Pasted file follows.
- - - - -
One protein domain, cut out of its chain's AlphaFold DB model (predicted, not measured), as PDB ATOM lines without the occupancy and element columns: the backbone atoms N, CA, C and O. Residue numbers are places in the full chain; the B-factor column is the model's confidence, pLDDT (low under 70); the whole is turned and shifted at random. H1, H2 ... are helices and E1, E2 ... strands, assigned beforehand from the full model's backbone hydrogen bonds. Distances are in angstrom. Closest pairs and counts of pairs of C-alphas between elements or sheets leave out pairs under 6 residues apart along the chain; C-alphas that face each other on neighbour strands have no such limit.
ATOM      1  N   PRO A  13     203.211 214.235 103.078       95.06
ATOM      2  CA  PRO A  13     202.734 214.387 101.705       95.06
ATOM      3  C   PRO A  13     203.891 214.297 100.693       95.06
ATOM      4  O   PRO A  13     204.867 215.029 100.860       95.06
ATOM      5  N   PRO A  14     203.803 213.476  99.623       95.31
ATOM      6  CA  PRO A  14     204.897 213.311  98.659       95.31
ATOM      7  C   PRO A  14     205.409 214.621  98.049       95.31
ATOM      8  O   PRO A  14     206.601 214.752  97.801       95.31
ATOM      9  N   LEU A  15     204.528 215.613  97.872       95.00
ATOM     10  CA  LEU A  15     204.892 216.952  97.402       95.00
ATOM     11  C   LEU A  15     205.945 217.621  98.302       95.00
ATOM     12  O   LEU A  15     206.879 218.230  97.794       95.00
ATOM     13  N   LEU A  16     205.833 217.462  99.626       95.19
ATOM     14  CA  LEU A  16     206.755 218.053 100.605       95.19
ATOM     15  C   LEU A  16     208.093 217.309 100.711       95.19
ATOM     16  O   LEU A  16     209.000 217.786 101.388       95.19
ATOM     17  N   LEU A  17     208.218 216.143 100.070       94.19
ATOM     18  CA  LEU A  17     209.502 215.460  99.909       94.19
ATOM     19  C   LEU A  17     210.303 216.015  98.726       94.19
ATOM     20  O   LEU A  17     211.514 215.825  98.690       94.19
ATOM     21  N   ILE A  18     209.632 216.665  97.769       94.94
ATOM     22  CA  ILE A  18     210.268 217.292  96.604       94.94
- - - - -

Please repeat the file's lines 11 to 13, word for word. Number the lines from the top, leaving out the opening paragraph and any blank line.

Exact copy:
ATOM     11  C   LEU A  15     205.945 217.621  98.302       95.00
ATOM     12  O   LEU A  15     206.879 218.230  97.794       95.00
ATOM     13  N   LEU A  16     205.833 217.462  99.626       95.19